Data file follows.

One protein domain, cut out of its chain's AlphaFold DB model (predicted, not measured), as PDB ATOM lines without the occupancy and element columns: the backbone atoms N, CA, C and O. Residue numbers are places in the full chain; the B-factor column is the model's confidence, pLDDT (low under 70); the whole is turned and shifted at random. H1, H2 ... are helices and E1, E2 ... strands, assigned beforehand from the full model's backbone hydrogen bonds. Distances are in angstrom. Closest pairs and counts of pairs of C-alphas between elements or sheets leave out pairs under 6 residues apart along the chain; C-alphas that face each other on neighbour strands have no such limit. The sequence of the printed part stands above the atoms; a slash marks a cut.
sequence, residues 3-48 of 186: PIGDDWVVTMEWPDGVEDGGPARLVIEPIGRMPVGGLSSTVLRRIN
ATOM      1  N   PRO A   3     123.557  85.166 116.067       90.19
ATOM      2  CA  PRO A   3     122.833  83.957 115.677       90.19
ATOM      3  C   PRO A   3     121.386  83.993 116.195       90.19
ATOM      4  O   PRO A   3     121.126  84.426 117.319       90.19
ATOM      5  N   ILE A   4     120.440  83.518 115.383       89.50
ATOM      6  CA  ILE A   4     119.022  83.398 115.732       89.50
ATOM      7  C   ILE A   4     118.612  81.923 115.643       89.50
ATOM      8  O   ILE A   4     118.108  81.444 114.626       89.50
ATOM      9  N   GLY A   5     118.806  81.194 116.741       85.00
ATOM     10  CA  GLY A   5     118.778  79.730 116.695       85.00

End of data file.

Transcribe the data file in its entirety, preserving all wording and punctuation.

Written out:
One protein domain, cut out of its chain's AlphaFold DB model (predicted, not measured), as PDB ATOM lines without the occupancy and element columns: the backbone atoms N, CA, C and O. Residue numbers are places in the full chain; the B-factor column is the model's confidence, pLDDT (low under 70); the whole is turned and shifted at random. H1, H2 ... are helices and E1, E2 ... strands, assigned beforehand from the full model's backbone hydrogen bonds. Distances are in angstrom. Closest pairs and counts of pairs of C-alphas between elements or sheets leave out pairs under 6 residues apart along the chain; C-alphas that face each other on neighbour strands have no such limit. The sequence of the printed part stands above the atoms; a slash marks a cut.
sequence, residues 3-48 of 186: PIGDDWVVTMEWPDGVEDGGPARLVIEPIGRMPVGGLSSTVLRRIN
ATOM      1  N   PRO A   3     123.557  85.166 116.067       90.19
ATOM      2  CA  PRO A   3     122.833  83.957 115.677       90.19
ATOM      3  C   PRO A   3     121.386  83.993 116.195       90.19
ATOM      4  O   PRO A   3     121.126  84.426 117.319       90.19
ATOM      5  N   ILE A   4     120.440  83.518 115.383       89.50
ATOM      6  CA  ILE A   4     119.022  83.398 115.732       89.50
ATOM      7  C   ILE A   4     118.612  81.923 115.643       89.50
ATOM      8  O   ILE A   4     118.108  81.444 114.626       89.50
ATOM      9  N   GLY A   5     118.806  81.194 116.741       85.00
ATOM     10  CA  GLY A   5     118.778  79.730 116.695       85.00